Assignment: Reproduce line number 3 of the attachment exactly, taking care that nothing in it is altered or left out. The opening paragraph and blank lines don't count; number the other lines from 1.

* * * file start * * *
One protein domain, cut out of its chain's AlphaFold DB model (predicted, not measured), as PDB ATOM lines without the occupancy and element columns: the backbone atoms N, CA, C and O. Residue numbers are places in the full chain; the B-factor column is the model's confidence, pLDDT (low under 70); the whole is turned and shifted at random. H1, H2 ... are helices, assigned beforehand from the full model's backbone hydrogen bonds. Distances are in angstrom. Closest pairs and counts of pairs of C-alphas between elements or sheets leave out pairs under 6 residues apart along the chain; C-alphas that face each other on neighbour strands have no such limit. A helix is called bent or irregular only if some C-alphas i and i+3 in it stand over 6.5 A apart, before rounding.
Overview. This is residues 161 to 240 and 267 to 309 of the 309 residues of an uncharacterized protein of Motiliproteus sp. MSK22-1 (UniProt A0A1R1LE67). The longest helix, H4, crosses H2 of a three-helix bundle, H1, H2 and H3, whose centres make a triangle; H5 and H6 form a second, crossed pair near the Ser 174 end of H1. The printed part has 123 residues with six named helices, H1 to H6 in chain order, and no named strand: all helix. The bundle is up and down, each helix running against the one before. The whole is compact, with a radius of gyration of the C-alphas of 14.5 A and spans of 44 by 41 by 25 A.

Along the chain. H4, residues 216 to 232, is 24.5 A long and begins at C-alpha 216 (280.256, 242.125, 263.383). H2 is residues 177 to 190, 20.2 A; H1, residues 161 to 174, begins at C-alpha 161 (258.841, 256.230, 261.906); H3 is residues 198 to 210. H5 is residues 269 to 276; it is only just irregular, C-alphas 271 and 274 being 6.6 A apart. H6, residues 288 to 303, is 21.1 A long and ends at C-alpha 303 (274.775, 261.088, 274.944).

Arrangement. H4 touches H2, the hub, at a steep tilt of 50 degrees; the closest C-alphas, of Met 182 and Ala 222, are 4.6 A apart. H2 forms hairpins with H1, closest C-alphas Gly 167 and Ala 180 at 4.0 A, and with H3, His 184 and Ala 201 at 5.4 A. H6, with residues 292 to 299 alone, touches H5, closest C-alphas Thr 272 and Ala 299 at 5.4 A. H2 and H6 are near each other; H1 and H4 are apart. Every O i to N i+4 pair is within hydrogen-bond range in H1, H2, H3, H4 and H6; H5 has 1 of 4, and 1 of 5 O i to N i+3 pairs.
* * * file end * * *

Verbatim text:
Arrangement. H4 touches H2, the hub, at a steep tilt of 50 degrees; the closest C-alphas, of Met 182 and Ala 222, are 4.6 A apart. H2 forms hairpins with H1, closest C-alphas Gly 167 and Ala 180 at 4.0 A, and with H3, His 184 and Ala 201 at 5.4 A. H6, with residues 292 to 299 alone, touches H5, closest C-alphas Thr 272 and Ala 299 at 5.4 A. H2 and H6 are near each other; H1 and H4 are apart. Every O i to N i+4 pair is within hydrogen-bond range in H1, H2, H3, H4 and H6; H5 has 1 of 4, and 1 of 5 O i to N i+3 pairs.